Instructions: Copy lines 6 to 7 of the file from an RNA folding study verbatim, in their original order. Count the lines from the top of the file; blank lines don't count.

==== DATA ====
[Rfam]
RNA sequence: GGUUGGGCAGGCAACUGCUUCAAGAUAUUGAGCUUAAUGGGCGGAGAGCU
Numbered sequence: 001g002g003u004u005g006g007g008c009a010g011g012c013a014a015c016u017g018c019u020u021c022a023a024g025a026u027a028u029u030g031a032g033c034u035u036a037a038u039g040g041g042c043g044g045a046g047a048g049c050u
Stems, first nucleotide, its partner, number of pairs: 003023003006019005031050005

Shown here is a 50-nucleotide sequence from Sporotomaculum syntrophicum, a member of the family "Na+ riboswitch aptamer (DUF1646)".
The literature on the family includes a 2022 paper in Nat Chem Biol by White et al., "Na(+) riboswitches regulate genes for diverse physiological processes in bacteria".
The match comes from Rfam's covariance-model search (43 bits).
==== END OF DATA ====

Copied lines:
The literature on the family includes a 2022 paper in Nat Chem Biol by White et al., "Na(+) riboswitches regulate genes for diverse physiological processes in bacteria".
The match comes from Rfam's covariance-model search (43 bits).